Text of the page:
On the second anniversary of my surgery adventure I am (still) grateful to be alive. And not only to be alive, but to be sitting on a comfortable bed looking out a window at crisp blue sky bordered by colorful almost-falling leaves. I’m about to go eat a baked potato and sit outside with friends. Tonight I’ll sing along to every song as I watch Frozen while eating popcorn and chocolate. I almost cannot believe this is what I get to do today. But I can, because of what I’ve learned in this past year since surgery:
No experience is forever. And when the experience is painful, I get to know without a doubt that it will change.
I can do whatever I want. There are no rules. I just have to admit to myself the secret desires of my heart. Those desires are for my good, and are leading me on the adventure I came here for.
I am good. I am made up of pure loving goodness, and no matter what I do or what happens to me, that is permanent amongst impermanent.
Even if my mind disagrees, I am doing my best. If I knew a better way I would be doing it.
Love is easy because love is everywhere. I cannot escape its abundance, but I can be distracted from it through thinking.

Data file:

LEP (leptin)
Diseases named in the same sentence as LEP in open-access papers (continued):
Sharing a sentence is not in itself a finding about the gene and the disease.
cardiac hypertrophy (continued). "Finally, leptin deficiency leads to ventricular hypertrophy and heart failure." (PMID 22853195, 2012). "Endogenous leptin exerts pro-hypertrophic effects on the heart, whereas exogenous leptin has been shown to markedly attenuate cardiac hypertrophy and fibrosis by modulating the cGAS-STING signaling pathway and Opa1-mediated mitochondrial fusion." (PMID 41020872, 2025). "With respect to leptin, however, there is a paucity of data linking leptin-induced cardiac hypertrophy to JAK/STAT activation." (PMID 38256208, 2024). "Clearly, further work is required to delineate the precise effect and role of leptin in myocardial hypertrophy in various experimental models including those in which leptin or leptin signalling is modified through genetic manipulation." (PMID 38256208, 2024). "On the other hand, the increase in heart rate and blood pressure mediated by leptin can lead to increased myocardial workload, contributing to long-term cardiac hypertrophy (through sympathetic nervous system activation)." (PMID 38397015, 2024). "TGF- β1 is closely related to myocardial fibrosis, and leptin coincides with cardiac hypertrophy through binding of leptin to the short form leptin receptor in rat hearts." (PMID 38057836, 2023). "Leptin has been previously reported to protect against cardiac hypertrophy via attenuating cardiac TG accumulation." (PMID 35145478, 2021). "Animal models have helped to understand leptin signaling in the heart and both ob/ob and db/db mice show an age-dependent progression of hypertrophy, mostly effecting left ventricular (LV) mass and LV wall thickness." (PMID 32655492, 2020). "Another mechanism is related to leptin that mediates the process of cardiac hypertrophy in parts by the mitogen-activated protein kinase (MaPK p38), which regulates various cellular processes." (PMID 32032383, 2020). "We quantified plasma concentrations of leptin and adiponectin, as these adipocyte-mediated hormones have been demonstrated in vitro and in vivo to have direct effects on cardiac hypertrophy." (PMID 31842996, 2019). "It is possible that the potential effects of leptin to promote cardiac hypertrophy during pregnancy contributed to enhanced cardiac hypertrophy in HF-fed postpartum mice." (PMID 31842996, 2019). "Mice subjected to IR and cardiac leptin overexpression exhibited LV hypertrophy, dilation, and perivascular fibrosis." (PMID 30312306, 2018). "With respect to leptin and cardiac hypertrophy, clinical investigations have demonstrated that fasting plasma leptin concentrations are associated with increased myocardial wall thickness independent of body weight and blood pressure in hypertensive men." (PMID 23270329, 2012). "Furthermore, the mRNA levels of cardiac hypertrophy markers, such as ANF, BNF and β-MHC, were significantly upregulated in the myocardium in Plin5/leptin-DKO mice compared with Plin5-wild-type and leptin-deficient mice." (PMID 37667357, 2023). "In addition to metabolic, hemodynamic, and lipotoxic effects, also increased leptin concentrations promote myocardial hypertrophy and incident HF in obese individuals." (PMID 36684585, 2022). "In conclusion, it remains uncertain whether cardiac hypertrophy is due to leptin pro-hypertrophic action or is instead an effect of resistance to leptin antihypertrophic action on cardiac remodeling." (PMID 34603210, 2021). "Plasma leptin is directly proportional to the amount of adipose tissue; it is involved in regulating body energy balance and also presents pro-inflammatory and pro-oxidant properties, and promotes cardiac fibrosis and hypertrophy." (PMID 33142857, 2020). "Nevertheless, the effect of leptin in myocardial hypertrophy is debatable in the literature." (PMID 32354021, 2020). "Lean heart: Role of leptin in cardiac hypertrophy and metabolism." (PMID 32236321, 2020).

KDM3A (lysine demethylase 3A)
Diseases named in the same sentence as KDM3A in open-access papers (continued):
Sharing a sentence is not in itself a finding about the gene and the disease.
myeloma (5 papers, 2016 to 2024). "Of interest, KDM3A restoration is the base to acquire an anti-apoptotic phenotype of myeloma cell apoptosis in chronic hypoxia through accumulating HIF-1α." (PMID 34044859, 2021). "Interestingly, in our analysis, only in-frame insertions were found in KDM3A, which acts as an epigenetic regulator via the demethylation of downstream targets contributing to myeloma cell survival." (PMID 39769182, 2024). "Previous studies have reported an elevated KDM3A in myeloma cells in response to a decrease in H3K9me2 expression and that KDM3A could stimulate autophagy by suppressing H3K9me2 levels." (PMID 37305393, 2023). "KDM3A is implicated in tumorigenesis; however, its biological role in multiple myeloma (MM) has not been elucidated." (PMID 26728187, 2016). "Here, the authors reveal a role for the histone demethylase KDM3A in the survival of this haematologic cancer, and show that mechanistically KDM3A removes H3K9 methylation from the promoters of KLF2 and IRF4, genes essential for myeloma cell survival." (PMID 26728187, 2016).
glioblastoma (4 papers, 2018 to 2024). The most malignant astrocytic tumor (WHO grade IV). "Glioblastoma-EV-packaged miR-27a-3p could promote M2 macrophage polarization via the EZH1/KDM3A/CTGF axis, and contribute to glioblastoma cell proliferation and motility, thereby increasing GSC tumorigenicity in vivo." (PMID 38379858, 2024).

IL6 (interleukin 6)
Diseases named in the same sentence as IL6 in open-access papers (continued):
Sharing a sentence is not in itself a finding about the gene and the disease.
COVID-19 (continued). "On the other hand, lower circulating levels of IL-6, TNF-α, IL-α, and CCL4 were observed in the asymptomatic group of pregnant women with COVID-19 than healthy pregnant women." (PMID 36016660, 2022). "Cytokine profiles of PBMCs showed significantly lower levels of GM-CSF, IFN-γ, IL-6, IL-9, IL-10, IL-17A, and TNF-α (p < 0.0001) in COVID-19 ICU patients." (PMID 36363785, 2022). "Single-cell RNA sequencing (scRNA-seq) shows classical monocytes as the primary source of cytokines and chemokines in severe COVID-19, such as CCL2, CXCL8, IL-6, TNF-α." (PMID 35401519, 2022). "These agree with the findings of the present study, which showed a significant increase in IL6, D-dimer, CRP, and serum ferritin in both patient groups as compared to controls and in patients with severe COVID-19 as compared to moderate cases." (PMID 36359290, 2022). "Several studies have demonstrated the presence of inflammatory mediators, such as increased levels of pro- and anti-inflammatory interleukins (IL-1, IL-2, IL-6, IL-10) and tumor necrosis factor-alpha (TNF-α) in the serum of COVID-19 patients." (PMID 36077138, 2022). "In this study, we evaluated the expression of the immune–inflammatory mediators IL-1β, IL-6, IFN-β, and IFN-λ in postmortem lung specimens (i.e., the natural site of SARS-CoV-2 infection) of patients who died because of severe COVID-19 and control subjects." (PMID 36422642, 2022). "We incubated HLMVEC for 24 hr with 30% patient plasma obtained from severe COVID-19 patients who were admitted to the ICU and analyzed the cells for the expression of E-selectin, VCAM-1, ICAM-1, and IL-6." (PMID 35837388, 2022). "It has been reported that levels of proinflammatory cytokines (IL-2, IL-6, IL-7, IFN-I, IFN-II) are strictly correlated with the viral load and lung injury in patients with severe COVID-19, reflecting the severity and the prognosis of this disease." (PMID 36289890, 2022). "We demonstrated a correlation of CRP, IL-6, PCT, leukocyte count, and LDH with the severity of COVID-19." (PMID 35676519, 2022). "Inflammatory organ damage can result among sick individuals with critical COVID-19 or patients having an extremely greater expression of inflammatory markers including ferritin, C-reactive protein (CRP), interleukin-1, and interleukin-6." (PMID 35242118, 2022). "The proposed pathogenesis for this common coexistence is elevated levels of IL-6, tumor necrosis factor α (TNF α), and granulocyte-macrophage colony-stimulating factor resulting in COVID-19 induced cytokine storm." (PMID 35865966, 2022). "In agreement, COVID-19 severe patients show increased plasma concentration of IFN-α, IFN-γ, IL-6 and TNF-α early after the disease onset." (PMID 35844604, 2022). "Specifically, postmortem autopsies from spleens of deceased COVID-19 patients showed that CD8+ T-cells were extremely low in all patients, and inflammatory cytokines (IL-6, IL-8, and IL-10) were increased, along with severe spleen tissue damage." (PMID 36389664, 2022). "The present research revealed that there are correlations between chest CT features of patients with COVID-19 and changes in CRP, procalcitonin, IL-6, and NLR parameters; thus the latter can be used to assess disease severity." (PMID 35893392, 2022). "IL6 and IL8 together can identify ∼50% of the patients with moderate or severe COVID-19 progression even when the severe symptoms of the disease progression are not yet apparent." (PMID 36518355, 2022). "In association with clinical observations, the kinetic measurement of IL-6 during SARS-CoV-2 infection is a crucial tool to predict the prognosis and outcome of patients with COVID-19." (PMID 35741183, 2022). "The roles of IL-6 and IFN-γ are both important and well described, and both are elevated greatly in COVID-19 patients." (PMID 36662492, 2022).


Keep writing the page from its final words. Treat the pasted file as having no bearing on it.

I can forgive everything for being as it is, because it already is.
My body is trying to help me stay alive. It loves being my vehicle in this world, and it is always doing its best to serve me. There is nothing about my body of which to be afraid.
I love being myself. I love you being yourself. And I’m so grateful we are being ourselves at the same time.
What you think about yourself, or me, or the world is not who you are. This makes it very easy to love you no matter what.
When the present moment is happening it is never what I thought it would be like. It is usually easier. Thank you for making it easier. I am grateful for your spiritual presence in my life, and your unconditional love. May your love return to you tenfold.
For the past few months I’ve been carrying around a ukulele like Stacy and Clinton had personally recommended it. It makes meeting people incredibly simple. “Requests?”